George Jung quote: May the wind always be at your back and the
(idiomatic) Forward momentum; a boost in one’s prospects for success due to favorable events or circumstances.
Quote by George Jung : “May the wind always be at your back and the sun”
Top 65 Irish Sayings & Proverbs You Will Love: However long the day, the evening will come – Irish Sayings . Don’t fear an ill wind if your haystacks are tied down. A friend’s eye is a good mirror. The cat is always dignified until the dog comes by – Irish saying .
May good luck be with you Wherever you go, and your blessings outnumber the shamrocks that grow. May your days be many and your troubles be few, May all God’s blessings descend upon you, May peace be within you, May your heart be strong, May you find what you’re seeking wherever you roam.
May the wind be always at your back. May the sun shine warm upon your face; the rains fall soft upon your fields and until we meet again, Originally written in the Irish language, the prayer – the author is unknown – has three main images, namely wind, sun, and rain.
” May the road rise up to meet you / May the wind be always at your back/ May the sun shine warm upon you face ” uses everyday images to mean , may God remove obstacles in your journey through life.
16 of the best Irish blessings and toasts for all occasions May the best day of your past be the worst day of your future. May the lilt of Irish laughter lighten every load. May the mist of Irish magic shorten every road and may your friends remember the favours you are owed. Let your heart be glad for the harvest done and may your winter be warm the whole season long.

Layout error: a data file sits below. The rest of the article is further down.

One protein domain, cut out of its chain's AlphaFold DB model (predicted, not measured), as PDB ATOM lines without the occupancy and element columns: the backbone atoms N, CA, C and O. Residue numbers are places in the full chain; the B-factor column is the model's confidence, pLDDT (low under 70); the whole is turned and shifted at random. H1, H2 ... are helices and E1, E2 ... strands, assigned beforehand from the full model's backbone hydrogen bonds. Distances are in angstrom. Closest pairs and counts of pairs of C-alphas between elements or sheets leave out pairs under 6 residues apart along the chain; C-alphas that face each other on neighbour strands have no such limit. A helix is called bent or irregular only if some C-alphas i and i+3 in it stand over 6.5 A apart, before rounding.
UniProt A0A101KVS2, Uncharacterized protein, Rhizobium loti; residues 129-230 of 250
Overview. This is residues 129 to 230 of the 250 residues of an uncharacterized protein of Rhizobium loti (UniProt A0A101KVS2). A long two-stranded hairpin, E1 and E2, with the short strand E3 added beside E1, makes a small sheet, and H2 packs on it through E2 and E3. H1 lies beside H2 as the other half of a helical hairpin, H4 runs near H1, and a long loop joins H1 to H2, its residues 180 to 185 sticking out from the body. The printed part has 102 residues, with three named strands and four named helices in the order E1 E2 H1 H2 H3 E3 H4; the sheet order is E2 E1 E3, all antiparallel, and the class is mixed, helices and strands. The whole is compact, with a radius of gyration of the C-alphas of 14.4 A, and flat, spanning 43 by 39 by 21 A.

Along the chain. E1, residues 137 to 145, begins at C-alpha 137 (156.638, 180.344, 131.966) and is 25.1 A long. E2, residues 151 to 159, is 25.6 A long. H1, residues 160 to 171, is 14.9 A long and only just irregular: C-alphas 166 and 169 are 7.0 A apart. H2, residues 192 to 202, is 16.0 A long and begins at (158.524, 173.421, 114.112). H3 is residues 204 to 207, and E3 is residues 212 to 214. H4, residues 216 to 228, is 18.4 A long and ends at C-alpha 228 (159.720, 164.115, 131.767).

A proverb for every occasion! ‘Seanfhocal’ is the Irish word for proverb , literally meaning ‘old word’. The following proverbs have been around for centuries. They were originally told in Gaelic but have since migrated into the English language too.
“May your troubles be less, and your blessings be more. And nothing but happiness come through your door.” “To all the days here and after, may they be filled with fond memories, happiness and laughter.” “May the best day of your past be the worst day of your future.”
“An early-morning walk is a blessing for the whole day.” “ Blessed are they who see beautiful things in humble places where other people see nothing.” “What seems to us bitter trials are often blessings in disguise.” “A man who can laugh at himself is truly blessed , for he will never lack for amusement.”
And then there is the Irish slang feck “steal, take”, which the Chambers Dictionary of Slang says may originate in Old English feccan “to fetch, gain, take”, or German fegen “to plunder”. We see this usage in James Joyce’s A Portrait of the Artist as a Young Man: Because they had fecked cash out of the rector’s room.
There are so different ways to say ” cheers ” in many countries all over the world, however, in Scotland, it’s Slàinte Mhath! Irish or Scots Gaelic ? The term Slàinte Mhath (Pronounced Slanj-a-va) is actually both Irish and Scots Gaelic .
Be sure to end your toast off with a hearty ” Sláinte !” (pronounced slawn-CHA). It means “Health!” and is the Irish equivalent to “Cheers!”